Ray Beiersdorfer is the producer of "Lucusville" and YSU student, Brandon Martin, is the director. Both are very excited about the opportunity to take the show to New York, but their greatest hope is that the attention could lead Govenor Ted Strickland to reopen an investigation into the Lucasville 5.
Break a leg y'all! and have a great time in the Big Apple.

Tuesday, July 22, 2008

The Grey to Green Festival :Youngstown, Ohio

As people all over the world become deeply concerned about the future of the Earth’s environment, millions are turning their energies toward education and citizen activism. No less so in Youngstown Ohio. Youngstown is launching its first Grey to Green festival on Saturday September 13, 2008 in Wick Park on Youngstown’s North Side.

The goal of the Grey to Green festival is to increase awareness of environmental issues in general, the grey to green concept in the Youngstown 2010 Plan, and the Wick Park Revitalization effort that is currently underway.

On September 13, Wick Park will be transformed into a “green world” that will include environmentally oriented businesses, community organizations, and local and regional agencies. Throughout the park, there will be workshops, displays, demonstrations, entertainment, food, and “green” merchandise vendors. The Festival itself will be put together with an emphasis on sustainable practices – minimal energy and resource consumption, maximum recycling and waste reduction.

The grey to green concept figures prominently in Youngstown’s 2010 Plan. For a while, Youngstown, with its population at just over 80,000 hoped to return to its boomtown roots when it was home to 165,000 citizens and a powerful steel industry. But with the new 2010 Plan, the city is one of the first to embrace shrinkage and the development of green space. Youngstown serves as a model for other rust-belt cities that must recreate and reinvent themselves after years of decline.

The city in a radical move began bulldozing abandoned buildings, tearing up blighted streets and converting entire blocks into open green spaces several years ago. With help from community groups dedicated to reforestation and urban gardening, the abandoned neighborhoods are being returned to a more-natural state, ultimately permitting the city to cut services to less-populated areas and instead concentrate on development where people want to move. Anthony Kobak, Youngstown’s Chief City Planner, says that the goals of the 2010 plan are “to create a safe, clean, enjoyable, sustainable, attractive city.”

In keeping with these goals, CityScape and Defend Youngstown, along with a steering committee consisting of elected officials, city staff, and representatives from various local organizations began an initiative to improve the large and strategically located Wick Park. They brought in the Urban Design Center of Northeast Ohio to provide advice and support to the design process. In a city that is known for its high level of community involvement, the Wick Park design process provides a unique opportunity for the community to re-imagine a public space that supports the city’s goal of becoming a smaller, greener city.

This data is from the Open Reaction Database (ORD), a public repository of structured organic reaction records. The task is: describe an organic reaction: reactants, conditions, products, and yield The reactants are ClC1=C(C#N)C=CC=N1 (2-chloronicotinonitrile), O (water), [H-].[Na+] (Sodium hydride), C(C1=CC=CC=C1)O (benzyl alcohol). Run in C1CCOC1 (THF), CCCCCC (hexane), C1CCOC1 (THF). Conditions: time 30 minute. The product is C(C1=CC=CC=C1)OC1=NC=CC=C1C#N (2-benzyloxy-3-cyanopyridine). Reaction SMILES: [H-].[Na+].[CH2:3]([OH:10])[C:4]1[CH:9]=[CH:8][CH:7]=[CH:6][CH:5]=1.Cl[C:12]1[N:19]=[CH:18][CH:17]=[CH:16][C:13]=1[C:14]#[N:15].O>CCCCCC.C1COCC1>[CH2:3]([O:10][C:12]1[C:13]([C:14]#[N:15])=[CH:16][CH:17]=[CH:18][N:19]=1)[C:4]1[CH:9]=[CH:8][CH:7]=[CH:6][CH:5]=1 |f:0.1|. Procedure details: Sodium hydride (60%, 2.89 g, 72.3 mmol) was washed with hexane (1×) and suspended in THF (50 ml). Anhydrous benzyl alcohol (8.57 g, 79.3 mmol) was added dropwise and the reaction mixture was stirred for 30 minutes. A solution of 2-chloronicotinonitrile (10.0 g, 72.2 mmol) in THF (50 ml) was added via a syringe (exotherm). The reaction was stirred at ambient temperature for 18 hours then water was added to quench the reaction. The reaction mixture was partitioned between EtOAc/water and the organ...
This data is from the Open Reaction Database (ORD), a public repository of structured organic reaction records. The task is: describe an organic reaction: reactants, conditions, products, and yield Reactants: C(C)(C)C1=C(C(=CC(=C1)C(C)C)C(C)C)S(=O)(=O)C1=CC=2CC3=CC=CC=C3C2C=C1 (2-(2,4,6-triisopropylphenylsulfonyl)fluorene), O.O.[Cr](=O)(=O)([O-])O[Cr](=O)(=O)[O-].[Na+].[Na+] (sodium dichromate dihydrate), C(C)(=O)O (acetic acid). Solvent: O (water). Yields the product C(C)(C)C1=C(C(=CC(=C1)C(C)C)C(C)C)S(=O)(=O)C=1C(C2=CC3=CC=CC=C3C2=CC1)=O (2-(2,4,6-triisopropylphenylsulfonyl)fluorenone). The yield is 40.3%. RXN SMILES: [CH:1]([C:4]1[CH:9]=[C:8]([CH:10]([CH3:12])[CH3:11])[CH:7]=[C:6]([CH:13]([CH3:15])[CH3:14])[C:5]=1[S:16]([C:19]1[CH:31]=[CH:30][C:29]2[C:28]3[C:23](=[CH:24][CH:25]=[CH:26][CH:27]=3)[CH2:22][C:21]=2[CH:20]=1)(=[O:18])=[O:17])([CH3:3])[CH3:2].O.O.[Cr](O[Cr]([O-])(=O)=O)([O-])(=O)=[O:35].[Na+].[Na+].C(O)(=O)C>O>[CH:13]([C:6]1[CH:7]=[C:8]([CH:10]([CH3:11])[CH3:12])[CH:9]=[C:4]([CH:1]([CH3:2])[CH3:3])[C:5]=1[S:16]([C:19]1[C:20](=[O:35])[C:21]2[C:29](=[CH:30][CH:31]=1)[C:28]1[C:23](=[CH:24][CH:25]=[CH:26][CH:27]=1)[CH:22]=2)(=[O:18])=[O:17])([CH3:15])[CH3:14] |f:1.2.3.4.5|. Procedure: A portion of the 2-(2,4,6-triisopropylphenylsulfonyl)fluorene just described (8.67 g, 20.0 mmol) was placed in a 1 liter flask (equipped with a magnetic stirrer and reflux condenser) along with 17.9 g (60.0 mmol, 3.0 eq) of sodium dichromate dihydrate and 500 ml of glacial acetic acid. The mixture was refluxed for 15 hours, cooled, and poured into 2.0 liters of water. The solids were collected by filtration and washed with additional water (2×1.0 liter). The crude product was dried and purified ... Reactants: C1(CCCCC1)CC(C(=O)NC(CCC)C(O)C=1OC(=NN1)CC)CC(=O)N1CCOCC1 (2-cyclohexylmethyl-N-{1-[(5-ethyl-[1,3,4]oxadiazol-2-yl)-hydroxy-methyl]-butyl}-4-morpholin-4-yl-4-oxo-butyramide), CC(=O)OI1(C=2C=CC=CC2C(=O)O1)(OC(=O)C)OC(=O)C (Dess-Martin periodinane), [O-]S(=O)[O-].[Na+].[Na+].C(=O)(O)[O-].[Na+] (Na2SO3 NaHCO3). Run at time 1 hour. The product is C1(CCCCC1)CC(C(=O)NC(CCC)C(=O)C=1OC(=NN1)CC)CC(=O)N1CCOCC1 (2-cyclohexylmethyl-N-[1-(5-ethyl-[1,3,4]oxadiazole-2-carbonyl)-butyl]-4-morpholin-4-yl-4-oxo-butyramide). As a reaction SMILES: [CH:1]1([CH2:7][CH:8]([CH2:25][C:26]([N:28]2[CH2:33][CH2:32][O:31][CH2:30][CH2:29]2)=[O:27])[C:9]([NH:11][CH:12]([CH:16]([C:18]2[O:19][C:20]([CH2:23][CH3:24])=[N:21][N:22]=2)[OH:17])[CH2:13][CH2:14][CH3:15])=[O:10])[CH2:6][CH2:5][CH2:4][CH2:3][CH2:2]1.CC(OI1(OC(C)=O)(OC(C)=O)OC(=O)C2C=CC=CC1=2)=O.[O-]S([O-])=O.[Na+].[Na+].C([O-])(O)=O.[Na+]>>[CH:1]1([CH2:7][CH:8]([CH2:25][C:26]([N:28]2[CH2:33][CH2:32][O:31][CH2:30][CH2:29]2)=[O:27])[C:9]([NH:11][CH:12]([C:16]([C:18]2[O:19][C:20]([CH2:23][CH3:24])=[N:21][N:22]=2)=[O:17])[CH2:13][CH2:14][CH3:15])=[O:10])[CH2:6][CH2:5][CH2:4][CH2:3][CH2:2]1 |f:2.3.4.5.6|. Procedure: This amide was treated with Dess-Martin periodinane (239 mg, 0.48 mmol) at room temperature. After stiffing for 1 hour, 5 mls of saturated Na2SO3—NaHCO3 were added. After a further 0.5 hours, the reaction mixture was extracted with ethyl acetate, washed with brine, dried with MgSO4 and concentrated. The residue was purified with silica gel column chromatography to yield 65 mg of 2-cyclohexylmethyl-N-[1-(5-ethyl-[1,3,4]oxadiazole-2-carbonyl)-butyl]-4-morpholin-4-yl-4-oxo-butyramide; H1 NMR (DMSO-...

The Grey to Green Festival organizing coalition came together with the shared belief and a shared vision that the collaboration of citizens, agencies, organizations and government can mobilize communities to address important issues and solve problems in new ways by moving from problem-driven solutions to vision-driven solutions.

The organizing coalition includes the Green Team, Youngstown Litter control, Defend Youngstown, CityScape, ReCreate,Treez Please, Grow Youngstown, First Book Mahoning Valley, The Oakland Center for the Arts, Green Energy TV, Art Youngstown, The Wick Park Revitalization Committee, The City of Youngstown’s Planning Department, Youngstown State University’s Environmental Studies Society, faculty and staff from YSU, as well as concerned citizens, block watches and youth groups.

To participate as either a sponsor of the event or as an exhibitor or vendor please contact Debra Weaver (330) 744-1748 or e-mail her at

Mark your calendars now because this event is not one to be missed! Also, please help us spread the word about the event.

Tuesday, July 15, 2008

Waste Allocation Load Lifters Earth-class

I confess, I'm not very up to date on popular culture. I rarely turn on my television and even less frequently go to a movie theater. My car would sport a "Kill your TV" bumper sticker if I could get my hands on one. However, I recently heard about a movie called WALL-E. It is a PIXAR film and it is a must see for urban planners, garderners, and for anyone who cares about cities.

The movie is about what happens when we take control of our lives and plant gardens. WALL-E is actually a trash compactor. Humans no longer live on earth due to all of the trash,debris,and pollution and WALL-E has been left behind to clean up the mess. One day WALL-E (Waste Allocation Load Lifters Earth-class)stumbles upon a small plant and puts it into an old boot. Shortly thereafter a spaceship lands on earth, and Eve, a probe steps off. WALL-E shows her the plant and she takes it back to her ship. Next thing you know people begin to return to earth and they start planting gardens.